Investigation Reveals Widespread Corruption In Insurance Industry
Attorney General Spitzer today sued the nation's leading insurance brokerage firm, alleging that it steered unsuspecting clients to insurers with whom it had lucrative payoff agreements, and that the firm solicited rigged bids for insurance contracts.
Simultaneously, Spitzer announced that two insurance company executives have pleaded guilty to criminal charges in connection with the scheme.
The actions against the brokerage firm, Marsh & McLennan Companies, and the two executives stem from a widening investigation of fraud and anti-competitive practices in the insurance industry. Evidence revealed in today's lawsuit also implicates other major insurance carriers.
"The insurance industry needs to take a long, hard look at itself," Spitzer said. "If the practices identified in our suit are as widespread as they appear to be, then the industry's fundamental business model needs major corrective action and reform."
"There is simply no responsible argument for a system that rigs bids, stifles competition and cheats customers," he added.
Spitzer was joined at news conference announcing the actions by New York State Insurance Superintendent Gregory V. Serio, who said: "This has gone from an inquiry into failure to disclose compensation to an active investigation of bid rigging and improper steering. This certainly proves the adage that where there is smoke, there is fire."
The civil complaint filed today in State Supreme Court in Manhattan alleges that for years Marsh received special payments from insurance companies that were above and beyond normal sales commissions. These payments -- known as "contingent commissions" -- were characterized as compensation for "market services" but were, in fact, rewards for the business that Marsh and its independent brokers steered and allocated to the insurance companies. Industry representatives defend this long-standing practice as acceptable and even beneficial to clients, but the Attorney General's office has uncovered extensive evidence showing that it distorts and corrupts the insurance marketplace and cheats insurance customers.
In addition to steering business to its insurance company partners, Marsh, at times, solicited fake bids, which deceived its customers into thinking that true competition had taken place. Marsh did this even as it claimed in public statements that its "guiding principle" was to always consider its client's best interests.
Spitzer's complaint against the company cites internal communications in which executives openly discuss actions that were aimed at maximizing Marsh's revenue and insurance companies' revenues -- without regard to clients' interests.
For example, one senior Marsh executive sent a message to colleagues saying: "We need to place our business in 2004 with those [insurance companies] that have superior financials, broad coverage and pay us the most."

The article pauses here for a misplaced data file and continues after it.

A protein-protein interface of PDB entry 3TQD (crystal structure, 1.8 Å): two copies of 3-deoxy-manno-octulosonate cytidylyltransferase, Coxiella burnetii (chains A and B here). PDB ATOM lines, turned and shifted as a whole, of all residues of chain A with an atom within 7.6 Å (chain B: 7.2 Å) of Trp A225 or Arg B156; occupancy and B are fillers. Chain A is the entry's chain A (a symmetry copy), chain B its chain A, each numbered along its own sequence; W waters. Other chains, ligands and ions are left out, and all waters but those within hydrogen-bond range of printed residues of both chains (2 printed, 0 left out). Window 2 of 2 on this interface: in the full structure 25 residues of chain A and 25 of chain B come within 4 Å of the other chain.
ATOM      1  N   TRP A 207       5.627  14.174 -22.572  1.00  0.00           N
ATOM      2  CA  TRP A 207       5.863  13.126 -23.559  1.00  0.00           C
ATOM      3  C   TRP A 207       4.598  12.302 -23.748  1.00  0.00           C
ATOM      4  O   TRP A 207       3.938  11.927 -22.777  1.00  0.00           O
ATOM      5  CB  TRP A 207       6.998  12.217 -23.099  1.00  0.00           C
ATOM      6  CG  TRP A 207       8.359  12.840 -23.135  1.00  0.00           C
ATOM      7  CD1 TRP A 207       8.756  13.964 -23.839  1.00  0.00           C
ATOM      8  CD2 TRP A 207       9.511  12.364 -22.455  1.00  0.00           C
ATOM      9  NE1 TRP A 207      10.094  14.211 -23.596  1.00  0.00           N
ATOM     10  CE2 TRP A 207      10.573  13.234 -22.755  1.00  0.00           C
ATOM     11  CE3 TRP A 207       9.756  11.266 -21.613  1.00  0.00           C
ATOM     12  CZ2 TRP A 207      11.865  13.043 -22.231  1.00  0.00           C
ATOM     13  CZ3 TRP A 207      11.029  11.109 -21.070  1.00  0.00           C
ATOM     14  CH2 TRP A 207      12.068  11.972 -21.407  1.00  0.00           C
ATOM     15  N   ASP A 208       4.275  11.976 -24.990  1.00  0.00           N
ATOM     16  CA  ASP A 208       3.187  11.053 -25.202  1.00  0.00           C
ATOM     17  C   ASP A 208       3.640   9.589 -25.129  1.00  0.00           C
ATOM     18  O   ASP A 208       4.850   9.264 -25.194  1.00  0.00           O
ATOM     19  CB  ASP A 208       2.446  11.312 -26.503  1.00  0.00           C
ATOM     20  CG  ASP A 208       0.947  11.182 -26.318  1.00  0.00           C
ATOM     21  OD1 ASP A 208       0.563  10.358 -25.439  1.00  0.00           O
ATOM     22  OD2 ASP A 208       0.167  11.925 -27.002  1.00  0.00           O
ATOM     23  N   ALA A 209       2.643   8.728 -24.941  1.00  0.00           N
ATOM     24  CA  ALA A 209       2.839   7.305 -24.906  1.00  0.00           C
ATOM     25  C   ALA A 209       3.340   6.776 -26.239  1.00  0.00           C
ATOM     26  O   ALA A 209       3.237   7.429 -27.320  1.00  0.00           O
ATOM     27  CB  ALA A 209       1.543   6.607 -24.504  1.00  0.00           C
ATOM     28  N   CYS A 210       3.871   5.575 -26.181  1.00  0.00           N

Another executive noted that the size of contingent commissions will determine "who [we] are steering business to and who we are steering business from."
Major insurance companies -- ACE, AIG, The Hartford and Munich American Risk Partners -- are named in the complaint as participants in steering and bid rigging. Other insurance companies are still under investigation.
The two executives pleaded guilty to participating in the illegal conduct and are expected to testify in future cases.
According to the complaint, Marsh collected approximately $800 million in contingent commissions in 2003. Spitzer's civil complaint seeks an end to the steering and bid rigging, disgorgement of improper payments, restitution and punitive damages.
The immediate victims of the illegal practices were Marsh's customers -- mainly large corporations seeking property and casualty coverage, but also small and mid-size businesses, municipal governments, school districts and some individuals.
Spitzer thanked the State Insurance Department for its cooperation in the joint investigation, which is continuing.
The investigation underlying today's civil action case was led by Assistant Attorneys General Matthew Gaul, Mel Goldberg, Michael Berlin, Maria Filipakis and Peter Bernstein, under the direction of David D. Brown IV, Chief of the Investment Protection Bureau, Jay Himes, Chief of the Antitrust Bureau and Terryl Brown Clemons, Acting Deputy Attorney General in Charge of the Public Advocacy Division.
Audrey Samers, Deputy Superintendent and General Counsel of the New York State Insurance Department, has coordinated that agency's activities with the Attorney General's office.
The criminal cases are being prosecuted by Assistant Attorneys General Whitman Knapp, Michael Roe and Nina Sass under the direction of Deputy Chief of the Criminal Prosecutions Bureau Kevin Suttlehan and Chief of the Criminal Prosecutions Bureau Janet Cohn, and the Deputy Attorney General in Charge of the Criminal Division, Peter B. Pope.
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